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Aficionadough: Deconstructing DiCarlo’s Pizza with Johnny DiLoretto

Jim Ellison Jim Ellison Aficionadough: Deconstructing DiCarlo’s Pizza with Johnny DiLorettoA cut of DiCarlo's - All photos by Jim Ellison
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Once upon a midnight dreary, while I surfed, weak and weary,
Over many a quaint and curious comments of Columbus Pizza Connoisseurs—
While I nodded, eyes clearly rolling, suddenly there came a posting
With comments growing, growing at my Facebook Notification front door.
“’Tis DiCarlo’s again,” I muttered, “The vitriol and hubris exuded once more— ”
“Provolone” one commenter said, and nothing more.

I will spare my readers the poetry and meander on to some semblance of prose. This is what I know of DiCarlo’s Original Pizza. 

In 1945, Primo DiCarlo returned to his parents bakery in Steubenville with an inspiration to create pizza based on the popularity of the dish seen during his wartime travels. Taking a baker’s approach to pizza, the result was a bit different than what was starting to pop up in the rest of the Midwest. Using a bakery sheet pan, a thick, dense crust is baked at high heat with a coating of tomato sauce on top. Once the sheet slides out of the oven, fresh provolone is generously spread on top to melt into the steaming, browned crust.  

Originally known as Steubenville Style Pizza, DiCarlo’s is now more commonly called Ohio Valley Pizza. Meteorologists give the Ohio Valley a much wider range of geography, but for this style, interpretations are found in parts of: Ohio as far north as Medina and west as Hilliard; West Virginia, where it hugs the Ohio River from Wellsburg to Vienna; and a small slice of Pennsylvania from Washington to Pittsburgh.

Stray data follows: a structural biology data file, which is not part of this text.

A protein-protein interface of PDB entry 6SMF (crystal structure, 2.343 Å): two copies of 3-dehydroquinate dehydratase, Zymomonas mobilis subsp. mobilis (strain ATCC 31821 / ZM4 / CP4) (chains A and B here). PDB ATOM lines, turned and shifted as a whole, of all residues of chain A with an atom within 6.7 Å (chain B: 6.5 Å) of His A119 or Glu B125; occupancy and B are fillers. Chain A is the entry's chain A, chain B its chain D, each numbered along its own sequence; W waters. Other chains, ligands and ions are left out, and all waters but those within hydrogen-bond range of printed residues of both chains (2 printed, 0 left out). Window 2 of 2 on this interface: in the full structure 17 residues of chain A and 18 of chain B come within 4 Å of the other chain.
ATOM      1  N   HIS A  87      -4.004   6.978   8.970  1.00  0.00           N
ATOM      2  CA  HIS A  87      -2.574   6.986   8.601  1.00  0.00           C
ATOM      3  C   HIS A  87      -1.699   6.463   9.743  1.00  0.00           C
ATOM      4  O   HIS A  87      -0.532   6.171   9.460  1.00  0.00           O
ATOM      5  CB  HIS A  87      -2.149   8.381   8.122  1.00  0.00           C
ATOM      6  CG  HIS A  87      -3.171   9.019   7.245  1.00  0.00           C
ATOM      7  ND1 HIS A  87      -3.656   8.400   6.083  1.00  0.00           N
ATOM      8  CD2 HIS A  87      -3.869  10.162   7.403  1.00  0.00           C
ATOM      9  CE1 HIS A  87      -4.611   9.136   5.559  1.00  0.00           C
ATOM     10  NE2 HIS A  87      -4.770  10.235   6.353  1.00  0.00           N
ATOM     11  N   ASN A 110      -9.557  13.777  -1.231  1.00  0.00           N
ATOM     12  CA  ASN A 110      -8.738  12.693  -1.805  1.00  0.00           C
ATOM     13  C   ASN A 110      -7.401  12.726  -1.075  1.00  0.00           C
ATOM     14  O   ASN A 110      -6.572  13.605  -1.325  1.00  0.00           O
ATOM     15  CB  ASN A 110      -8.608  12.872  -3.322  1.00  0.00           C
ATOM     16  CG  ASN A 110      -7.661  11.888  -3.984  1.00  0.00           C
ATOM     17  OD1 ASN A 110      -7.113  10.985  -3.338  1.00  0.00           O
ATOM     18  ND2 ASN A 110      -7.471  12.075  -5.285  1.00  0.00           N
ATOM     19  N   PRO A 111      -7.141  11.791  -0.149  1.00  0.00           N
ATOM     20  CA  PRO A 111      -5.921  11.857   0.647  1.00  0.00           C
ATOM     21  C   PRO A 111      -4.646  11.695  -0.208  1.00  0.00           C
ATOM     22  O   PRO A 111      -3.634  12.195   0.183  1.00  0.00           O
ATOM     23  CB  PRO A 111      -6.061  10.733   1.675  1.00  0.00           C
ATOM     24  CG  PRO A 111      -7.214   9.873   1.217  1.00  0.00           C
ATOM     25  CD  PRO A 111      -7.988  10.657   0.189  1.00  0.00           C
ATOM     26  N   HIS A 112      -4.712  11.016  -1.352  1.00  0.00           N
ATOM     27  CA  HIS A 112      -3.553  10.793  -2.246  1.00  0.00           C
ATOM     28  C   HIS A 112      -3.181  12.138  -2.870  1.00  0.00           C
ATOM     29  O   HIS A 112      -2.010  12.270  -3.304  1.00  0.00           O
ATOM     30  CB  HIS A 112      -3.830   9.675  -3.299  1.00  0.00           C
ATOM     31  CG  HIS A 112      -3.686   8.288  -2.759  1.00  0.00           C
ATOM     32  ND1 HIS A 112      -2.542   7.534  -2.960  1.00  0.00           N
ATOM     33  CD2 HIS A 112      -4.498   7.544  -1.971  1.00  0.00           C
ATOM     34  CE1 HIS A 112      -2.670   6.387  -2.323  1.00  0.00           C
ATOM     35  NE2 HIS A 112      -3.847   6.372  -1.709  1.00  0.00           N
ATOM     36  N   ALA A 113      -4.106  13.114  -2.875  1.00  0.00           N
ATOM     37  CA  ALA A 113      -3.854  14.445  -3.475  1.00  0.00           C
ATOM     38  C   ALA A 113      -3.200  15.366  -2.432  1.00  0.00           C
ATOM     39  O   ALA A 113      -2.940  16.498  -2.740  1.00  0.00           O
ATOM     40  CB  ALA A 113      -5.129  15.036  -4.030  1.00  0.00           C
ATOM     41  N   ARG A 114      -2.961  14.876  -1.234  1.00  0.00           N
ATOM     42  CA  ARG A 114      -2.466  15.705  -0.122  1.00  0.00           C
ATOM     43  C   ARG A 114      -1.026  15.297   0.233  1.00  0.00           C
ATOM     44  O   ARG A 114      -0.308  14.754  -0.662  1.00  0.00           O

My prior experience with Ohio Valley Pizza was limited to two square slices consumed driving back from Steubenville in 2010. I have no recollection of which pizzeria I purchased from. While a new DiCarlo’s opened in Italian Village this year, DiCarlo’s first foray into Central Ohio was Hilliard in 2005, which has been operated by a DiCarlo family member since 2015. Something else happened in 2015 – the launch of Pizza Connoisseurs of Columbus, a Facebook discussion page devoted to pizza in Columbus whose membership has exploded to over 45,000. 

DiCarlo’s has long been a hot topic on this forum and the debate can get pretty dicey. The discussion and discourse of the Steubenville approach to pizza is often heated. There is a cold war among some hardcore followers involving the temperature and format of the cheese. On occasion the trolling is hardcore to the point of potical discourse and uncivil online unrest. Whenever I start to scan new content on Pizza Connoisseurs of Columbus, I have only one thought in my mind, “I hope no one has posted, ‘What do you think about DiCarlo’s?’” (Or Wizard of Za…)